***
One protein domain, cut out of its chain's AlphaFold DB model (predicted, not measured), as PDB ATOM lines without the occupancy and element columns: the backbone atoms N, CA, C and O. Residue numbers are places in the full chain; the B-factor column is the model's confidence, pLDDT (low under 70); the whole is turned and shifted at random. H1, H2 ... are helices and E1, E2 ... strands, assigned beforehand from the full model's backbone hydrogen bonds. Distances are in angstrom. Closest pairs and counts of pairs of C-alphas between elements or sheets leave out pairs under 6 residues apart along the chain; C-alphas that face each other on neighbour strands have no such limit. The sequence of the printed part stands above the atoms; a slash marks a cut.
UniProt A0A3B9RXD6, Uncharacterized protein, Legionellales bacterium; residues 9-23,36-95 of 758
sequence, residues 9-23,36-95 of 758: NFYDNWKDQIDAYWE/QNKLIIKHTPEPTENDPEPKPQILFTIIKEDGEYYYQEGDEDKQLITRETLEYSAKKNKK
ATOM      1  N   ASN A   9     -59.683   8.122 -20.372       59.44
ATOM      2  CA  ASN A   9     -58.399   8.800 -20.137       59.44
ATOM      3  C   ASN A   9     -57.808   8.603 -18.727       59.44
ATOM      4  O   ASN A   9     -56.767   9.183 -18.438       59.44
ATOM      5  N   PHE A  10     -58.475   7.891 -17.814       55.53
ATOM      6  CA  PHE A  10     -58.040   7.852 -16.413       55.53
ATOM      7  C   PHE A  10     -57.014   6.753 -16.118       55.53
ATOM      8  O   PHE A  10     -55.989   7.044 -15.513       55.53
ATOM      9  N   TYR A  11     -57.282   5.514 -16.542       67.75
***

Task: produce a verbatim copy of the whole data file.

One protein domain, cut out of its chain's AlphaFold DB model (predicted, not measured), as PDB ATOM lines without the occupancy and element columns: the backbone atoms N, CA, C and O. Residue numbers are places in the full chain; the B-factor column is the model's confidence, pLDDT (low under 70); the whole is turned and shifted at random. H1, H2 ... are helices and E1, E2 ... strands, assigned beforehand from the full model's backbone hydrogen bonds. Distances are in angstrom. Closest pairs and counts of pairs of C-alphas between elements or sheets leave out pairs under 6 residues apart along the chain; C-alphas that face each other on neighbour strands have no such limit. The sequence of the printed part stands above the atoms; a slash marks a cut.
UniProt A0A3B9RXD6, Uncharacterized protein, Legionellales bacterium; residues 9-23,36-95 of 758
sequence, residues 9-23,36-95 of 758: NFYDNWKDQIDAYWE/QNKLIIKHTPEPTENDPEPKPQILFTIIKEDGEYYYQEGDEDKQLITRETLEYSAKKNKK
ATOM      1  N   ASN A   9     -59.683   8.122 -20.372       59.44
ATOM      2  CA  ASN A   9     -58.399   8.800 -20.137       59.44
ATOM      3  C   ASN A   9     -57.808   8.603 -18.727       59.44
ATOM      4  O   ASN A   9     -56.767   9.183 -18.438       59.44
ATOM      5  N   PHE A  10     -58.475   7.891 -17.814       55.53
ATOM      6  CA  PHE A  10     -58.040   7.852 -16.413       55.53
ATOM      7  C   PHE A  10     -57.014   6.753 -16.118       55.53
ATOM      8  O   PHE A  10     -55.989   7.044 -15.513       55.53
ATOM      9  N   TYR A  11     -57.282   5.514 -16.542       67.75